I’ve been trying to find my balance amidst all the change this year has brought me. Somedays successfully…and others…well, not so much. I’ve always found that I have a hard time with change. Which is surprising to me because my life always seems to be full of change. Almost as if I seek out the very thing that is hard for me to deal with. Last week my therapist asked me a very interesting question…”how do you think you’re going to feel after you are married?” Huh, I hadn’t really thought about that. All I have thought about is how I feel now. The pure excitement I feel about becoming Bri’s wife. I recalled a few different responses some of my friends have had after the big day…one felt claustrophobic…one felt let down and a little depressed after the high of the day was over…one said she had never felt better. How would I feel? I didn’t really know.
I sat there thinking about how I thought I would feel and then I remembered the last big change in my life and how I reacted.
Seven months ago we bought and moved into our beautiful new loft. A loft that I swear looks exactly like every home image on my vision board. Finding out we got it was one of the most exciting moments. I just couldn’t believe it was going to be ours. I was overcome with gratitude and felt like we were the luckiest people alive. Not to mention I was dying to get out of our miniature and rundown bungalow by the beach. I hated that place and complained about it on a daily basis. It was tiny (I literally had to move Brian’s surfboards every time I needed to get in the fridge), there was no dishwasher (and the sink would back up all the time), little closet space (clothes would fall on my head each time I opened the closet), had no heat (we seriously froze in the winter!) and only one parking space. ( I collected many parking tickets during this time)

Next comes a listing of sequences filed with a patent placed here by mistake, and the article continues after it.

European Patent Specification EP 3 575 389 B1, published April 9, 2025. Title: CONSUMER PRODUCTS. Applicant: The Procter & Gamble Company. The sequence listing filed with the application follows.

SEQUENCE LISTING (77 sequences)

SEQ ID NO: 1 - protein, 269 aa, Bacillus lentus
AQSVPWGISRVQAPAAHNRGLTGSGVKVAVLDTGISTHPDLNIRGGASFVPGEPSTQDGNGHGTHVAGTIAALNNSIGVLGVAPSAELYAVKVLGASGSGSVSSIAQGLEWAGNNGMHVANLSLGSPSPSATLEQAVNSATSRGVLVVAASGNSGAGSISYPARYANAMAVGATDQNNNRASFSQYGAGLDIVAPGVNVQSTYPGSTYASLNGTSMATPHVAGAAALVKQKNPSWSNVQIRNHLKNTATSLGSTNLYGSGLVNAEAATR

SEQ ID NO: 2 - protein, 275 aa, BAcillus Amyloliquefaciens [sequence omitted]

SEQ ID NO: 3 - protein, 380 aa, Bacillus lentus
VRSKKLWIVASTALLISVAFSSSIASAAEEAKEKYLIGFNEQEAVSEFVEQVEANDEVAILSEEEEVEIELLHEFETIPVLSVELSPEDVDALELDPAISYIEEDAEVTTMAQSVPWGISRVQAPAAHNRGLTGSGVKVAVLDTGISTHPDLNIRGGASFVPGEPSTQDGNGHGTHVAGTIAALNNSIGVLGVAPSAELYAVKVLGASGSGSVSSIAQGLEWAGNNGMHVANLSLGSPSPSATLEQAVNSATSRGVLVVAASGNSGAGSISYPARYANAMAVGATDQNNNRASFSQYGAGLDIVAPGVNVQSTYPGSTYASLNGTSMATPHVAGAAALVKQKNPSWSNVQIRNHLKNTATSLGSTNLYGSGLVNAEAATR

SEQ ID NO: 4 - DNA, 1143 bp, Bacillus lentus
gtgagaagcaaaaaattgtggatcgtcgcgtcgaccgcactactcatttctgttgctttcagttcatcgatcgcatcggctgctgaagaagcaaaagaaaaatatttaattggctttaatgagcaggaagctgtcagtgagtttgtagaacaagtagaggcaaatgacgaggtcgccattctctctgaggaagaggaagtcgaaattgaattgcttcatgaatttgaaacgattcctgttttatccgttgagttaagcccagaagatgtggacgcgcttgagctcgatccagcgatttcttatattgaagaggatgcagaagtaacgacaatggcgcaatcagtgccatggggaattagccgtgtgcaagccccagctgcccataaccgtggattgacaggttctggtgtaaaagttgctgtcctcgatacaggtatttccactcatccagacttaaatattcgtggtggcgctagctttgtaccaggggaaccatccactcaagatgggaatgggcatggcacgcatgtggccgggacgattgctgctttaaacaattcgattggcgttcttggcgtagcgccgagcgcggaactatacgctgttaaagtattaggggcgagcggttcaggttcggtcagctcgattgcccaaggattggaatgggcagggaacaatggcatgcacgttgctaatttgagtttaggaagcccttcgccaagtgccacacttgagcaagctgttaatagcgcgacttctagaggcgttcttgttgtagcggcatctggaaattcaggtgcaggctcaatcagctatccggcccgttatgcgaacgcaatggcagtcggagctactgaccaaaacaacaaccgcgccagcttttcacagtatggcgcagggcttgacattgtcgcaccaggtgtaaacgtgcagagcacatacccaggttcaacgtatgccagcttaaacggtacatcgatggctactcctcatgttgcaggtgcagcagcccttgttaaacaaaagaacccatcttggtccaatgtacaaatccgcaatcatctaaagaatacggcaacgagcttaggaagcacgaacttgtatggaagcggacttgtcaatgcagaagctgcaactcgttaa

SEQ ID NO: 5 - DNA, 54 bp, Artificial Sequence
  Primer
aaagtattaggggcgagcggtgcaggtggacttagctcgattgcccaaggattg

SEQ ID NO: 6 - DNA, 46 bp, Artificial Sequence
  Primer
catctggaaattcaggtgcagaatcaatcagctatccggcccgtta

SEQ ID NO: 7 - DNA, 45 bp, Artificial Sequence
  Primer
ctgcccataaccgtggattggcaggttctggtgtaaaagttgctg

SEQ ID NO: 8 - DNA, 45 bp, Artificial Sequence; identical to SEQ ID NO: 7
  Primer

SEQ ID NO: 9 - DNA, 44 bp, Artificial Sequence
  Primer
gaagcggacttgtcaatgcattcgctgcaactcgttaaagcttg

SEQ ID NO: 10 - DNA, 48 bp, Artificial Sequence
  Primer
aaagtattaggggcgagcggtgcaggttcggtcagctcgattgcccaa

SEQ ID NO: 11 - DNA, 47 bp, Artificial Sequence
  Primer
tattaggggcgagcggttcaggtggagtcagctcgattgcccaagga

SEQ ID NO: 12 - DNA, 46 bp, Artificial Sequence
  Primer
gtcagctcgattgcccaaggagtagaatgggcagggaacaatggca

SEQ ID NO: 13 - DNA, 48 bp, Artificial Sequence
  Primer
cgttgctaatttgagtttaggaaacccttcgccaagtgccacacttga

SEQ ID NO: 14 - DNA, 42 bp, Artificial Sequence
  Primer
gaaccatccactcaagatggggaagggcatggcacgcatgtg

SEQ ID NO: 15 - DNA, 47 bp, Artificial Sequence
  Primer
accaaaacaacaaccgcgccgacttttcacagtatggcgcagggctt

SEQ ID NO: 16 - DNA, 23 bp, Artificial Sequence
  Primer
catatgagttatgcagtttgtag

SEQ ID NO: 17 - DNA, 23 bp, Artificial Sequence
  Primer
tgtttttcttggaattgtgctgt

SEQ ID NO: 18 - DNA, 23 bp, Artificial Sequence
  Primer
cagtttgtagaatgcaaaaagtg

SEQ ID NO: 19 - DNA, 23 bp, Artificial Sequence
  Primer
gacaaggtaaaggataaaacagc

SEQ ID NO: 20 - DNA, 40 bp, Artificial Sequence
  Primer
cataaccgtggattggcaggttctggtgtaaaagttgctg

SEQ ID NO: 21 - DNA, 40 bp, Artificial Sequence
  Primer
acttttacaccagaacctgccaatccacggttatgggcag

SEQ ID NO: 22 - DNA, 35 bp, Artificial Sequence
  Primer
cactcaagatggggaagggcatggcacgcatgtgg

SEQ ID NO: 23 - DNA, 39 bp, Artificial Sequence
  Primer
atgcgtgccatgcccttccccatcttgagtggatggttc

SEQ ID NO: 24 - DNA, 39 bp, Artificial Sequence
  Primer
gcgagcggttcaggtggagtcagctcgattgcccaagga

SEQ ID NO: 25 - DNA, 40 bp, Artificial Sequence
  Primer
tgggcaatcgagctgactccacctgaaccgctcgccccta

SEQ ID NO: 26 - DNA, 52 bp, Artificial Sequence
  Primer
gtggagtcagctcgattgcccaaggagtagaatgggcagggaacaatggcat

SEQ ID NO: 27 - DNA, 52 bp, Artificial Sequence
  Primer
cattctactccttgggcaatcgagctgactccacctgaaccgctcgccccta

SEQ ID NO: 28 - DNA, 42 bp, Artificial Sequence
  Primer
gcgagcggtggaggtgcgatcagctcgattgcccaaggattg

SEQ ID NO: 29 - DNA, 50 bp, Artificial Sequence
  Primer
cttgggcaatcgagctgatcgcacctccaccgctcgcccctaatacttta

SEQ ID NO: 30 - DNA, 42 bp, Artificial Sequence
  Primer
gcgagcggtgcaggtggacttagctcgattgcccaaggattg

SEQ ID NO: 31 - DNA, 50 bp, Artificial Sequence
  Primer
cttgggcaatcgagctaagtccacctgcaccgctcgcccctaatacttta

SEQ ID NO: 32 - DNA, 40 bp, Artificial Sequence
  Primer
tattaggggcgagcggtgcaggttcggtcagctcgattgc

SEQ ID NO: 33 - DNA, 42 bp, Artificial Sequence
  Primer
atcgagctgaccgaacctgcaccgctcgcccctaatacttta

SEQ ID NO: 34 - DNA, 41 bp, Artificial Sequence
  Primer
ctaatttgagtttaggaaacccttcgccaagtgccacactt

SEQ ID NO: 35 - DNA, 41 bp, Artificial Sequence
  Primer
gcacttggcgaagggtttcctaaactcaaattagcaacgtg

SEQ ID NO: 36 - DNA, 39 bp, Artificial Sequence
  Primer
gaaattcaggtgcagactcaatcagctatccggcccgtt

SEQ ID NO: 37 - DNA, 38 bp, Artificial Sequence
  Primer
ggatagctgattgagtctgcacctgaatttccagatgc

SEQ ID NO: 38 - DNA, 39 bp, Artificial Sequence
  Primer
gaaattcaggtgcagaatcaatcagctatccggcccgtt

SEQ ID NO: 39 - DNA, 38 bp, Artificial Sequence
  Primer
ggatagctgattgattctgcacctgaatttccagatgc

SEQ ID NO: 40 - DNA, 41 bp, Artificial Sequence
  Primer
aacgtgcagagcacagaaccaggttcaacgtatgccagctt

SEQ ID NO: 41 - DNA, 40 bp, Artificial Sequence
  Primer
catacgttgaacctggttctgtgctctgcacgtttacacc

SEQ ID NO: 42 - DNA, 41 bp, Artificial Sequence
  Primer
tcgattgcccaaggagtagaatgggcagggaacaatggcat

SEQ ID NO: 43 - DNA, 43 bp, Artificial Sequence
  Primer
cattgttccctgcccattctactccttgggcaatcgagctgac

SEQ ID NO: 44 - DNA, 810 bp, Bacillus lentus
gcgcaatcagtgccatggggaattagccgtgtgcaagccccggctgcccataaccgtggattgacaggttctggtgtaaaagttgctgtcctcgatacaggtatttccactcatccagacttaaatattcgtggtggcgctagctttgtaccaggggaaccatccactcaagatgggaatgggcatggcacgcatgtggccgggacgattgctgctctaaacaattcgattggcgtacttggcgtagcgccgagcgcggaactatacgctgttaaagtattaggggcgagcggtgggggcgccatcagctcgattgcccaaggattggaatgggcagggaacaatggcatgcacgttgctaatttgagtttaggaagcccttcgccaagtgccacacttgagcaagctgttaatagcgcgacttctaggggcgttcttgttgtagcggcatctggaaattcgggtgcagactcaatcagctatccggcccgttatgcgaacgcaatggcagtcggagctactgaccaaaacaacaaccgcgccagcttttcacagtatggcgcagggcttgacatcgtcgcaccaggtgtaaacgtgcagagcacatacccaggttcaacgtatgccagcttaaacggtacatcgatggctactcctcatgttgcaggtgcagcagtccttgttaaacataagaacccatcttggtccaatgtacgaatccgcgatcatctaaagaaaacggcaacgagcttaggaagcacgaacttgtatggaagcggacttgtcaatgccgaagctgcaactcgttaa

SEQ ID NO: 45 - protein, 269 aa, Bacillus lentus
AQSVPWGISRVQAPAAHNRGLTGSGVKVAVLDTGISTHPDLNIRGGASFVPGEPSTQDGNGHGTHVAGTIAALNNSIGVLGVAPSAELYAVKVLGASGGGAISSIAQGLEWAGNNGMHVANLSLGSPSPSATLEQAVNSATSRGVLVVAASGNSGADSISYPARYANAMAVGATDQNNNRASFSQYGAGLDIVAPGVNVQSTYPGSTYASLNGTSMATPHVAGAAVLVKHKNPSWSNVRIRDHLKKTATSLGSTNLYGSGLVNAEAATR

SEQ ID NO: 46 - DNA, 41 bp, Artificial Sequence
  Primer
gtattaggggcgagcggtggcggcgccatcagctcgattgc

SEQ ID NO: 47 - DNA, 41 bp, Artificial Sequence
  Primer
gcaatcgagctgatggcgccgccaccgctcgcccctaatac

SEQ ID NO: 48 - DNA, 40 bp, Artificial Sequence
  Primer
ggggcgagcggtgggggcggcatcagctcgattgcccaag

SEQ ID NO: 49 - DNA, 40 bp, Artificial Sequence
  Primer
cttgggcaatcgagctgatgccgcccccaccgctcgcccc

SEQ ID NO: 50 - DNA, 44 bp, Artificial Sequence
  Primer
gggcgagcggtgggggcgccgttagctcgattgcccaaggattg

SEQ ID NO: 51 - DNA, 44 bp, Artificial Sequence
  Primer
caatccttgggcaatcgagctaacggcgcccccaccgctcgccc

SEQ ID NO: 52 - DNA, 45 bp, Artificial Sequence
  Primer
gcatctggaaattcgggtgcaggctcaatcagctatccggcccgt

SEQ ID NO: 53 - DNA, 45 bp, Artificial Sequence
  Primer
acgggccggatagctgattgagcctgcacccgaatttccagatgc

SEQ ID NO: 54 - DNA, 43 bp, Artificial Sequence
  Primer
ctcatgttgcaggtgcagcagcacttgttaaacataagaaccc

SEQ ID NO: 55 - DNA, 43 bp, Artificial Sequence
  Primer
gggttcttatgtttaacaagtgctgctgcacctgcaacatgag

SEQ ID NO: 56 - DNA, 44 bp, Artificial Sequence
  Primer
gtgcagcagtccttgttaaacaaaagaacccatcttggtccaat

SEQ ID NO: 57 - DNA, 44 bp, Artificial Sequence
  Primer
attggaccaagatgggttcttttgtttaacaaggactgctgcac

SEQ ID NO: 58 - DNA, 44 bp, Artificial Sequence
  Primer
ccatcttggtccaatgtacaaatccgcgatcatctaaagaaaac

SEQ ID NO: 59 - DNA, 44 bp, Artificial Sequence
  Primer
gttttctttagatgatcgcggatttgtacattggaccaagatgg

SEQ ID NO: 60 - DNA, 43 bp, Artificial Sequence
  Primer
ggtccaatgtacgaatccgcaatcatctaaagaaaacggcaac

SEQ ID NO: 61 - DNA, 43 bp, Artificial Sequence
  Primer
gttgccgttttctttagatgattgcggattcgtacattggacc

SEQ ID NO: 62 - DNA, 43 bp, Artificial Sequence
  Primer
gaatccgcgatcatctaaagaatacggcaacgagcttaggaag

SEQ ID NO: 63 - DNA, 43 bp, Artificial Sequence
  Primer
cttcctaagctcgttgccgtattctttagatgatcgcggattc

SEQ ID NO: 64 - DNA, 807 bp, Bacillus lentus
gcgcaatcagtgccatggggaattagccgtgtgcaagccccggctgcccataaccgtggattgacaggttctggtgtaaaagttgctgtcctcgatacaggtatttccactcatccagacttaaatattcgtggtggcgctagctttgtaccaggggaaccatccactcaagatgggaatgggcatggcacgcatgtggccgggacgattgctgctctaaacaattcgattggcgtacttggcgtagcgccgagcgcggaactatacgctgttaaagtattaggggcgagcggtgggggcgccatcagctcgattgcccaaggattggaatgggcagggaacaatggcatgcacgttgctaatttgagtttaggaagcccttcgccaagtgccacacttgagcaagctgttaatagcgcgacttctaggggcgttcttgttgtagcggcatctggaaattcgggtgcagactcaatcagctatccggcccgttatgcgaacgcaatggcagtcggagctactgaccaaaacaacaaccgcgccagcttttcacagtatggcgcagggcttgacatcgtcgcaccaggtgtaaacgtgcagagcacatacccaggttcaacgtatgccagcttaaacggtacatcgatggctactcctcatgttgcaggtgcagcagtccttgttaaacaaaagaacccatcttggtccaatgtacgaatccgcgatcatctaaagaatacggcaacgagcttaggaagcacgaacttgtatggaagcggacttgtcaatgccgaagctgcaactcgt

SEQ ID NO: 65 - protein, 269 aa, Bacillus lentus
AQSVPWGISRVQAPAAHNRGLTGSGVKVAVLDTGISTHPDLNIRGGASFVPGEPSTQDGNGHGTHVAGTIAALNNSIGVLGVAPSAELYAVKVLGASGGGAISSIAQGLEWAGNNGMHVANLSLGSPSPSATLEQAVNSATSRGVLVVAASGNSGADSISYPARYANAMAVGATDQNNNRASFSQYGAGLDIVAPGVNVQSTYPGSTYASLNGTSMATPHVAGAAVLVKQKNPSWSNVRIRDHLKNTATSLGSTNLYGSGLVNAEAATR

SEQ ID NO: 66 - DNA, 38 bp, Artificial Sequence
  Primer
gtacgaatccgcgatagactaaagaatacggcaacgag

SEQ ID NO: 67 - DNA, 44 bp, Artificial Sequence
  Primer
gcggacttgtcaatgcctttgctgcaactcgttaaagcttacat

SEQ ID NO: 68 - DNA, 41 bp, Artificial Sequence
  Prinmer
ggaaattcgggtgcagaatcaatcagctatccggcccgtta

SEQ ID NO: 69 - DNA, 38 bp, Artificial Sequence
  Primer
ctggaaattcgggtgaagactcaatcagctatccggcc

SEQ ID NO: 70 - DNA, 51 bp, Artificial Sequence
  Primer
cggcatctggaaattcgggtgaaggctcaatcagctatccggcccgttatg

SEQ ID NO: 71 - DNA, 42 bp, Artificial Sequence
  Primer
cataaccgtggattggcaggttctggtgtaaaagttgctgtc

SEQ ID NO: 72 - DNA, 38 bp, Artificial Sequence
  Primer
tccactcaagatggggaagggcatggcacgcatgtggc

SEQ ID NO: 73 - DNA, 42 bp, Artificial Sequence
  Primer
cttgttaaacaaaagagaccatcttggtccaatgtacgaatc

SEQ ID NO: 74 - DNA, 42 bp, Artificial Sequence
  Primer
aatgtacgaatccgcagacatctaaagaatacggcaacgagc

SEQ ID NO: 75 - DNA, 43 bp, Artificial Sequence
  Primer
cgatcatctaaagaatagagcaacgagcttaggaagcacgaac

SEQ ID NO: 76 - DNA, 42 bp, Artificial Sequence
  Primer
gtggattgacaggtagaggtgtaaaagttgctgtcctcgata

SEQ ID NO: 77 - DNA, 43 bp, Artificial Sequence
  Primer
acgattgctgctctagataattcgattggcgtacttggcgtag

I was ready to get the hell out of there. I was so excited in fact I started packing up our place a month ahead of schedule.
But after we moved into our new home my excitement popped like a balloon. Suddenly, I felt depressed. I felt discombobulated. I felt isolated. I felt overwhelmed by the responsibility of it. I just didn’t feel like myself. I actually cried for a few days because I missed our old crappy little bungalow by the beach. I missed having to huddle around the wall heater in the bathroom brushing our teeth in the morning. I missed the cozy holidays we spent there with our Christmas tree taking over the whole living room. I missed the view we had of the park from our windows. I missed cooking dinner with Brian in our tiny kitchen. I fondly remembered the time my heel went through the hard wood floor because of the termites. I remembered laughing so hard we cried because we could hear our neighbor do…well, everything through our paper-thin walls. I missed that bungalow so much that I wanted to be transported back. It was rickety and old but it was oh, so sweet, and filled with charm. Our life felt really simple while we lived there and I’ve come to learn I really like simple.
I felt crazy admitting my feelings to anyone because I thought that they made me sound ungrateful (I mean, who was I to complain??) and I hate seeming ungrateful because I try consciously to operate from a place of gratitude every day. But, as hard as I tried I just couldn’t shake it. I felt depressed. I remember calling my mom and asking, “Why do I feel this way when I am so blessed and lucky? I got exactly what I wanted. What’s wrong with me?”
Many moons have passed since that time and now I couldn’t imagine living anywhere else. I get home everyday and look around our home with a smile on my face.
I’ve learned that change is hard for me. Even fabulous and exciting change. Even change that I want badly and work hard to create. Growing up and taking on new responsibilities is hard.
But, I wouldn’t change any of it. I am blessed. I am grateful. I am excited. Actually, I’m excited for all the next steps that this life may bring, even if they make my cry for a few days.
“All changes, even the most longed for, have their melancholy; for what we leave behind us is a part of ourselves; we must die to one life before we can enter another.” – Anatole France